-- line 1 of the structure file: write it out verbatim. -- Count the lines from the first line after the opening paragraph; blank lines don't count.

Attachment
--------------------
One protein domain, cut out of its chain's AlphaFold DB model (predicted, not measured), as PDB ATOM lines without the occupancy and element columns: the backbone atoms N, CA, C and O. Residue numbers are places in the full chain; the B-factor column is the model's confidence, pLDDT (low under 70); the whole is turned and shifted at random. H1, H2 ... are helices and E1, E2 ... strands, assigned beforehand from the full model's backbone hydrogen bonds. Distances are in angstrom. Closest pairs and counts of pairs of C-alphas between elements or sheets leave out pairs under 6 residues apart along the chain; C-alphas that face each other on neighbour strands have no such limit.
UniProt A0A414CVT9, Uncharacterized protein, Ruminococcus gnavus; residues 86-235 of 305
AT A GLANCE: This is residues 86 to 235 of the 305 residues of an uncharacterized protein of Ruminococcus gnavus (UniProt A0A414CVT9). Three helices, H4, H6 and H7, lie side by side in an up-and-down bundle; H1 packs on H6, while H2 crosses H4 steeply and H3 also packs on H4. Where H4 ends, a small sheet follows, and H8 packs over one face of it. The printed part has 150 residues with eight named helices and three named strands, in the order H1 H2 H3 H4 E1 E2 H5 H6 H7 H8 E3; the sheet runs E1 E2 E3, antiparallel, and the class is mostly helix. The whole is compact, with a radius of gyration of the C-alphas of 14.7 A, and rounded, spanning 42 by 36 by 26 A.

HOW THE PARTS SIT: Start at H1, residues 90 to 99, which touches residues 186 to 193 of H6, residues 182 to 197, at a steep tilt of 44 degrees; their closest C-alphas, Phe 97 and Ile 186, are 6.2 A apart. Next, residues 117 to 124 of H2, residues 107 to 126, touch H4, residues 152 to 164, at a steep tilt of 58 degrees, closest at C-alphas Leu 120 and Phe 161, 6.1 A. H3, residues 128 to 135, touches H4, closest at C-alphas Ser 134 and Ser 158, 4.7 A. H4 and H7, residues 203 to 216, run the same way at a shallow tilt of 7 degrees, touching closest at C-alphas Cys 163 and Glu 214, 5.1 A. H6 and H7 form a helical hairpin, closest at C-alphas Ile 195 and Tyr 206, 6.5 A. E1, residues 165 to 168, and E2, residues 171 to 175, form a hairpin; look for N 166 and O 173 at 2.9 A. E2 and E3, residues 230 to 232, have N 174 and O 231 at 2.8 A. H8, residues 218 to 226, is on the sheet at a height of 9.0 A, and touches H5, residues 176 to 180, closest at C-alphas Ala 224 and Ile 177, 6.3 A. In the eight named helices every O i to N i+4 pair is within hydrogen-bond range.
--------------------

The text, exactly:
UniProt A0A414CVT9, Uncharacterized protein, Ruminococcus gnavus; residues 86-235 of 305